Tradition often dictates the acceptable life scripts that someone can follow. Tradition provides guidelines of how one will live. Tradition includes examples of what is expected to happen if someone deviates from their selected life script, from ridicule to disaster.
However, tradition is not legally enforced and rarely socially enforced. Tradition dictates everything from how meals are fixed to recommended places to meet potential spouses to whether a wife will work in the home or in the family business.Failing to follow tradition can result in alienation from one’s family or even community, but it lacks the enforcement mechanisms of either rules or laws.
Rules for a social group can arise as a means of preventing problems recorded in tradition. For example, rules on the segregation of genders often originate from traditional fears that mixing of the genders will result in sexual immorality.
Traditional knowledge of certain foods carrying a high risk of food poisoning can lead to religious rules prohibiting its consumption. For example, kosher dietary rules forbid eating the shellfish. These rules are commonly attributed to the health risk of eating under-cooked shellfish. The rules in both cases arose from the intent to prevent harm.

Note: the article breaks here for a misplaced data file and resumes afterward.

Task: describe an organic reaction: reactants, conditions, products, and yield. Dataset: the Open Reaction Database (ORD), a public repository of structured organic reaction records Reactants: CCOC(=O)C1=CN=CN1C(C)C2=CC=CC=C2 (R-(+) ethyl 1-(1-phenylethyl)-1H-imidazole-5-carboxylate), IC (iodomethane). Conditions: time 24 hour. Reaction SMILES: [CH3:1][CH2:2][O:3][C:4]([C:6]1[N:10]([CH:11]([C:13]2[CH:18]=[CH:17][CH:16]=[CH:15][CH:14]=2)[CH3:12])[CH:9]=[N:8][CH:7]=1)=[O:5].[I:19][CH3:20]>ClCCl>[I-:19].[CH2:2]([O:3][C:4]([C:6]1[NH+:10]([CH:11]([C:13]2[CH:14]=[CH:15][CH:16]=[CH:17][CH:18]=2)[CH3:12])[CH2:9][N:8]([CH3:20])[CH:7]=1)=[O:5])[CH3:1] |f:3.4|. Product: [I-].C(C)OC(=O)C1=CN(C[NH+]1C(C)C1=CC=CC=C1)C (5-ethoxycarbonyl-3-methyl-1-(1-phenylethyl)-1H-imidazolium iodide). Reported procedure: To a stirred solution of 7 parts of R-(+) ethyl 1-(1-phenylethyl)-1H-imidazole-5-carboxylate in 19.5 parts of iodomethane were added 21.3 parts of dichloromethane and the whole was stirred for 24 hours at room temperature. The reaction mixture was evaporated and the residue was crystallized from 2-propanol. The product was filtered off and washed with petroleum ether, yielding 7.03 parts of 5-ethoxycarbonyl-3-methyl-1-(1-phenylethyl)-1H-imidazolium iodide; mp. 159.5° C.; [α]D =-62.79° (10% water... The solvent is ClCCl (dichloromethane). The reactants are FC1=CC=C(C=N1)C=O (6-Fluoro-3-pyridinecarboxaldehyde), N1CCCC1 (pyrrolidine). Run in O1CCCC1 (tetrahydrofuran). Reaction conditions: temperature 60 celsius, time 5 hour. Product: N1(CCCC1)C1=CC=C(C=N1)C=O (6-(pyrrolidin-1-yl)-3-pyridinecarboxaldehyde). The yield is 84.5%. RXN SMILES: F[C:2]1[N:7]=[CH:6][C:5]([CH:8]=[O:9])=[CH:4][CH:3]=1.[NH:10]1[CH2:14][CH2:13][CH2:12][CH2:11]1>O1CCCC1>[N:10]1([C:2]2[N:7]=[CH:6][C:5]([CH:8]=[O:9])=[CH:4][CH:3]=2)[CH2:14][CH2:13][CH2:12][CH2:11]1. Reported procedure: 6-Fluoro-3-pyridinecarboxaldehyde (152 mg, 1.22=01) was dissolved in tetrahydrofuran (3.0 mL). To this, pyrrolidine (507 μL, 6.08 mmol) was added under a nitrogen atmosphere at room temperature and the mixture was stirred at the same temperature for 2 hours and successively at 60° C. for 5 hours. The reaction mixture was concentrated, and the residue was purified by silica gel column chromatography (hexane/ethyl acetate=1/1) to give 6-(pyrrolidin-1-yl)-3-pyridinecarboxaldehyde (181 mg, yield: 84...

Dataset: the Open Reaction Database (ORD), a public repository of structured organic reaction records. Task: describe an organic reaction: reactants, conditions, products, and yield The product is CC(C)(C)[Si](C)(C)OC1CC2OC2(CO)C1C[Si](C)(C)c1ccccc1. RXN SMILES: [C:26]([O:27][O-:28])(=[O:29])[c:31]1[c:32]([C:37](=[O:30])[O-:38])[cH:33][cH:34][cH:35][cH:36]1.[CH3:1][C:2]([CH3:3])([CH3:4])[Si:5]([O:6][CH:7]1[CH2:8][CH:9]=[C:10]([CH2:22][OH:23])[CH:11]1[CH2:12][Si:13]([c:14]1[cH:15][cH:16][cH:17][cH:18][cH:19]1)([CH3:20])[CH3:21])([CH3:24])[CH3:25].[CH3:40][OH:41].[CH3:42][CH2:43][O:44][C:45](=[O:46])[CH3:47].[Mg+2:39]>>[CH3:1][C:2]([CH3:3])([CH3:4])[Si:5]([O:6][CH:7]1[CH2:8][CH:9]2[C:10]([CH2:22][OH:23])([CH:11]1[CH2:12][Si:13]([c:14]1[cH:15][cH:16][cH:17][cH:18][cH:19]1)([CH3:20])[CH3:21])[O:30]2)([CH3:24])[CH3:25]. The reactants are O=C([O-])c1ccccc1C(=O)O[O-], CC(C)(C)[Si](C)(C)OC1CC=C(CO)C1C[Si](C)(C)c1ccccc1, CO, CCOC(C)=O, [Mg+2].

Knowledge has the potential to liberate someone from pre-defined roles or to act as yet another constraint. Individuals can select the path their own life will follow based on knowledge of themselves or their desired life outcome.
Individuals have the opportunity to evaluate existing life scripts and modify them for their own life or adapt the life script to fit modern life. Knowledge of potential hazards can also act as a constraint.
Someone raised in a mining community may be pressured to work in the mines. The knowledge of the danger inhaling dust can cause may drive them to work as an equipment operator, truck driver or buyer instead. The individual then follows the expected life script of working for the mine after becoming an adult but has modified their script.
(continued from part I)